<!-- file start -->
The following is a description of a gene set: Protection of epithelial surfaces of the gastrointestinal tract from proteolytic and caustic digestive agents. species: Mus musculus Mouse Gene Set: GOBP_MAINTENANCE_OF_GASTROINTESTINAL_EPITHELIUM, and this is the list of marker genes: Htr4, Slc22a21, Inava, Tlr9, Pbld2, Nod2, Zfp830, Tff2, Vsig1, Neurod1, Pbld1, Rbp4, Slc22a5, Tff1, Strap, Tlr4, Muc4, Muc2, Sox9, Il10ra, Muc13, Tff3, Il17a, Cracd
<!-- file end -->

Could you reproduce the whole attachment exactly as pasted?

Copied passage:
The following is a description of a gene set: Protection of epithelial surfaces of the gastrointestinal tract from proteolytic and caustic digestive agents. species: Mus musculus Mouse Gene Set: GOBP_MAINTENANCE_OF_GASTROINTESTINAL_EPITHELIUM, and this is the list of marker genes: Htr4, Slc22a21, Inava, Tlr9, Pbld2, Nod2, Zfp830, Tff2, Vsig1, Neurod1, Pbld1, Rbp4, Slc22a5, Tff1, Strap, Tlr4, Muc4, Muc2, Sox9, Il10ra, Muc13, Tff3, Il17a, Cracd